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After 2 roles as young men in love, Kai Ko sees 'villains, gangsters' in his on-screen future

FILE - In this April 15, 2012 file photo, Taiwanese actor Kai Ko poses on the red carpet of the 31st Hong Kong Film Awards in Hong Kong. Kai Ko plays "Tung," who goes to Nanyang Street to search for an ex-girlfriend who dumped him to go to cram school in director Hou Chi Jan's new film "When a Wolf Falls in Love with a Sheep." (AP Photo/Kin Cheung, File)

TAIPEI, Taiwan - After a wildly successful debut, Kai Ko is playing another young man lost in love. But the 21-year-old actor says other types of characters are "absolutely" in his future.

Ko said he's hungry to play roles that audiences wouldn't associate him with, "villains, gangsters, hooligans, drug addicts, killers, perverts."

"I want to play characters who do things that I can't do in real life," he said. "There are many things I want to try."

Versatility is why he admires the career of veteran Hong Kong actor Tony Leung.

"He seems like a quiet, dark guy, but he can let directors, or people in this industry or the audience see different sides of him," Ko said. "I think that makes a great actor. It's not important what you're like in private or how people perceive you. The important thing is: Can you interpret different kind of characters?"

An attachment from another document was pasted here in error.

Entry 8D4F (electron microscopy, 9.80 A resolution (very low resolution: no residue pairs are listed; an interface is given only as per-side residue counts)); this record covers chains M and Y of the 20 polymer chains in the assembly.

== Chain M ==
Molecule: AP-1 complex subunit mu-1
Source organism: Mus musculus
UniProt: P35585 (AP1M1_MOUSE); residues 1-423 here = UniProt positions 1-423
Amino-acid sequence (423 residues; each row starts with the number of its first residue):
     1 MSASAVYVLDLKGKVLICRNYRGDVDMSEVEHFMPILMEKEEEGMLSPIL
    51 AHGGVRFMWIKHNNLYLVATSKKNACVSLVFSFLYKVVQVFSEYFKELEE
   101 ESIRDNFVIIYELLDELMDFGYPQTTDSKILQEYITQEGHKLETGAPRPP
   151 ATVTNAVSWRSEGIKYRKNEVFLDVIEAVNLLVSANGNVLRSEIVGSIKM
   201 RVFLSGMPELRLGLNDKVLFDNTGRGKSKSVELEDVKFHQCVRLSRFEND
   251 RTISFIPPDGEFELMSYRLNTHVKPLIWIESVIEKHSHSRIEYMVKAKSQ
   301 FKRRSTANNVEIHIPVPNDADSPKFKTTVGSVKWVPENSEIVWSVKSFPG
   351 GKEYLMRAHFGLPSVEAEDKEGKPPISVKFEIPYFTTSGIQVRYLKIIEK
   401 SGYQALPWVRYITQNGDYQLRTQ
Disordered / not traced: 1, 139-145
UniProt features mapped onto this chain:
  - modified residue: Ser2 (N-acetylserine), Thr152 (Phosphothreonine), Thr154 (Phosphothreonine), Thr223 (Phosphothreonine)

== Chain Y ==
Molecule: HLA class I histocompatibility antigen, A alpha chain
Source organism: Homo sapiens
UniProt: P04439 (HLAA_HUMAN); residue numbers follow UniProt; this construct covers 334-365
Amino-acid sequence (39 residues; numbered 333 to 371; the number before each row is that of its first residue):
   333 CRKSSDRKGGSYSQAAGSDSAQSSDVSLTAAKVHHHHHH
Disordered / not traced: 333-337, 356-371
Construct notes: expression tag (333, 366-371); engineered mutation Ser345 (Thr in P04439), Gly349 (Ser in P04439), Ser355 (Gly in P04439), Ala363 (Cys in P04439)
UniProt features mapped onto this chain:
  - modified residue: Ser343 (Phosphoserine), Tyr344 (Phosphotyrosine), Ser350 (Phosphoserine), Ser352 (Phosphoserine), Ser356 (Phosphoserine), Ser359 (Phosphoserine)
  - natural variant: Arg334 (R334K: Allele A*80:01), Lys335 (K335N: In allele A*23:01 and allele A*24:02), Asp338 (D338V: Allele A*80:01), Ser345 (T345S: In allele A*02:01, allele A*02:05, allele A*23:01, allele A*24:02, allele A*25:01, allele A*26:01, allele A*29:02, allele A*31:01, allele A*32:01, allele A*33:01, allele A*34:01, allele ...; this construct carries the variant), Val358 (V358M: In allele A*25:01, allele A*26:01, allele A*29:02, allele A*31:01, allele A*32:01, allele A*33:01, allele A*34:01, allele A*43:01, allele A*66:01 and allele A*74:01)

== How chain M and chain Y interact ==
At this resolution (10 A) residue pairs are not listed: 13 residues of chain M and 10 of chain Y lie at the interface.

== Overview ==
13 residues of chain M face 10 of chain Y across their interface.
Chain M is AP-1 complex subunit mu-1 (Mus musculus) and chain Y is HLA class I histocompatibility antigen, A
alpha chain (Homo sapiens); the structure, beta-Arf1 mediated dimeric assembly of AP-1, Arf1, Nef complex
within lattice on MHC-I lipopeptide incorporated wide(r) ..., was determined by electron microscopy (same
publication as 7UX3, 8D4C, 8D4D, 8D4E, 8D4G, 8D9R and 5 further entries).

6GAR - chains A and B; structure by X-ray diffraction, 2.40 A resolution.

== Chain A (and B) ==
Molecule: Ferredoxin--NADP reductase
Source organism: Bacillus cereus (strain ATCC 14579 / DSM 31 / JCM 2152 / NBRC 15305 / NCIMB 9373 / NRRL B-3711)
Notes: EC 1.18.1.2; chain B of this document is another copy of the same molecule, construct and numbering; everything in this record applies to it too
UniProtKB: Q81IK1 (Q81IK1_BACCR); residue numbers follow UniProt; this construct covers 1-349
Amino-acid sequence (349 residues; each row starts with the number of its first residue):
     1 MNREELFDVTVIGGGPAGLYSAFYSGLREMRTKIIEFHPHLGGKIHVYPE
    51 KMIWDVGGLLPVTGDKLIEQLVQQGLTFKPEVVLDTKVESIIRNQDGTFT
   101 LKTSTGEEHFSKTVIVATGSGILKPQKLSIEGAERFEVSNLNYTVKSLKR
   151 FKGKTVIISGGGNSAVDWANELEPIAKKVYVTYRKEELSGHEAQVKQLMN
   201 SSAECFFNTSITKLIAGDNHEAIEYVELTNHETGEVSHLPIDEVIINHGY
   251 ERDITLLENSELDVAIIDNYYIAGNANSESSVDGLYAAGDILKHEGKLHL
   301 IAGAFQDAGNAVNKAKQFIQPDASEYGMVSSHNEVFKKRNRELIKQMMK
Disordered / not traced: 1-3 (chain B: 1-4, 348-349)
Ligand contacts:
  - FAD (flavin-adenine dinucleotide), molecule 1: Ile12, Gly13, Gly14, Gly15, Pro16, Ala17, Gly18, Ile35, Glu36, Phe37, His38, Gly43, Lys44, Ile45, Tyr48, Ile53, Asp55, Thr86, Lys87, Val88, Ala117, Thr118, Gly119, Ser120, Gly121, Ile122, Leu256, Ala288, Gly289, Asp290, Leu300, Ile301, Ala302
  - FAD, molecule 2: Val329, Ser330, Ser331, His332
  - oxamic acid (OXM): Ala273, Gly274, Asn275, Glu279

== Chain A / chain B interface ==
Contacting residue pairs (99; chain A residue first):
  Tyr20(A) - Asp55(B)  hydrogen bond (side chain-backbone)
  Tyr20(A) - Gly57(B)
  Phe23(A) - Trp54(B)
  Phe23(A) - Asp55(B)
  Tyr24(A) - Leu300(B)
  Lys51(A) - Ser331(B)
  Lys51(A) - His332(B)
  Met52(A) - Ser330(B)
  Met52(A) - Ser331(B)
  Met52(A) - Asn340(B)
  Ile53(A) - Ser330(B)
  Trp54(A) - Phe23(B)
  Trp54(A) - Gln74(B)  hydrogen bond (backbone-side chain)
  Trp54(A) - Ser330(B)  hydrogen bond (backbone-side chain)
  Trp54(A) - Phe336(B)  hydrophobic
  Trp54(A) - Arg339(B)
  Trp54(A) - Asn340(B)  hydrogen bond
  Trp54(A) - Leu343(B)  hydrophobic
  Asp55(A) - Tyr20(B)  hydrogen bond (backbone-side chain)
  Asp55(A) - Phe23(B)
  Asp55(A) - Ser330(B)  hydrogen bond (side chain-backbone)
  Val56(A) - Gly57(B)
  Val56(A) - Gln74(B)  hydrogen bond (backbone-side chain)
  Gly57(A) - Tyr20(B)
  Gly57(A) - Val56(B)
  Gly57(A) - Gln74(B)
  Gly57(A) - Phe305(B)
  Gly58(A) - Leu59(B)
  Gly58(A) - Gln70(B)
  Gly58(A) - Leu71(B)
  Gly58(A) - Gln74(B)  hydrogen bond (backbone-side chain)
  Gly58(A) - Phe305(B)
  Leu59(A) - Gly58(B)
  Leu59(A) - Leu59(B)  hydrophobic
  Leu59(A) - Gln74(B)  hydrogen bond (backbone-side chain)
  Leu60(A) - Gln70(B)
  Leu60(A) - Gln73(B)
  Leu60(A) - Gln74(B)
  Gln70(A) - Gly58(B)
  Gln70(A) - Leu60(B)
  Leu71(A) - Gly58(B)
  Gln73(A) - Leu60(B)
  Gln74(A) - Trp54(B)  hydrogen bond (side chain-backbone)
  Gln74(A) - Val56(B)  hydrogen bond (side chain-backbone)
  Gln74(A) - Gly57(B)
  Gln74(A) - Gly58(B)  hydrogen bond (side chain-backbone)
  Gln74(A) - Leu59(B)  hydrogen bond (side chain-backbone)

Calling Ko an overnight sensation is no exaggeration. "You Are the Apple of My Eye" earned box-office success, critical acclaim and instant fame for the Taiwanese actor.

And while he says he's ready to live in the public eye, he admits it's hard to break the habit of saying anything.

"I've changed my attitude," he said but added that still, "whatever I want to say, whether good or bad, I just want to say it out loud."

In his second film, "When a Wolf Falls in Love With a Sheep," Ko plays a young man who works for Taipei's tutoring schools, or "cram schools," in hopes of finding an ex-girlfriend.

He sees some similarities between himself and his character. "We might seem outgoing and optimistic on the outside, but on the inside we hang on to the past," he said. But he added that he didn't feel that way about love.

His thoughts about old girlfriends are memories, he said. "When I meet someone new, then I start anew. I forget about the past."

The film opened in Taiwan on Friday. It premieres in Hong Kong on Nov. 15 and in Singapore in December.


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